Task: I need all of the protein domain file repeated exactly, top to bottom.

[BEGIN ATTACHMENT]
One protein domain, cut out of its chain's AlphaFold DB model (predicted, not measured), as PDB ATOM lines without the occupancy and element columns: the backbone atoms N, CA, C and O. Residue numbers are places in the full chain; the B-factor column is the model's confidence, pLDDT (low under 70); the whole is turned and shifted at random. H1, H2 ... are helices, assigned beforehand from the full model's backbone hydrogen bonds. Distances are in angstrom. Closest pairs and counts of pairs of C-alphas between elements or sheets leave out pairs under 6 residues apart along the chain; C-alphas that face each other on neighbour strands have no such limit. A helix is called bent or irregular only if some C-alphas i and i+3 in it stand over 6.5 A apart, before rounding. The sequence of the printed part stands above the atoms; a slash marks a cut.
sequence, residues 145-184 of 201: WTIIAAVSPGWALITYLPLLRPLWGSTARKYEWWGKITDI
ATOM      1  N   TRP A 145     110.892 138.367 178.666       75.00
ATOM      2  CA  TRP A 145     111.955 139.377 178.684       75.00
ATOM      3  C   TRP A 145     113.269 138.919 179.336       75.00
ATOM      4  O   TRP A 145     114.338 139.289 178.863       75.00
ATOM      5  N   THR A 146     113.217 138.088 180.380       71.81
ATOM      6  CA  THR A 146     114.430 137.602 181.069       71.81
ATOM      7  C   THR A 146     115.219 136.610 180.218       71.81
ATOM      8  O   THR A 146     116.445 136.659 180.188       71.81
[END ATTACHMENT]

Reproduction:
One protein domain, cut out of its chain's AlphaFold DB model (predicted, not measured), as PDB ATOM lines without the occupancy and element columns: the backbone atoms N, CA, C and O. Residue numbers are places in the full chain; the B-factor column is the model's confidence, pLDDT (low under 70); the whole is turned and shifted at random. H1, H2 ... are helices, assigned beforehand from the full model's backbone hydrogen bonds. Distances are in angstrom. Closest pairs and counts of pairs of C-alphas between elements or sheets leave out pairs under 6 residues apart along the chain; C-alphas that face each other on neighbour strands have no such limit. A helix is called bent or irregular only if some C-alphas i and i+3 in it stand over 6.5 A apart, before rounding. The sequence of the printed part stands above the atoms; a slash marks a cut.
sequence, residues 145-184 of 201: WTIIAAVSPGWALITYLPLLRPLWGSTARKYEWWGKITDI
ATOM      1  N   TRP A 145     110.892 138.367 178.666       75.00
ATOM      2  CA  TRP A 145     111.955 139.377 178.684       75.00
ATOM      3  C   TRP A 145     113.269 138.919 179.336       75.00
ATOM      4  O   TRP A 145     114.338 139.289 178.863       75.00
ATOM      5  N   THR A 146     113.217 138.088 180.380       71.81
ATOM      6  CA  THR A 146     114.430 137.602 181.069       71.81
ATOM      7  C   THR A 146     115.219 136.610 180.218       71.81
ATOM      8  O   THR A 146     116.445 136.659 180.188       71.81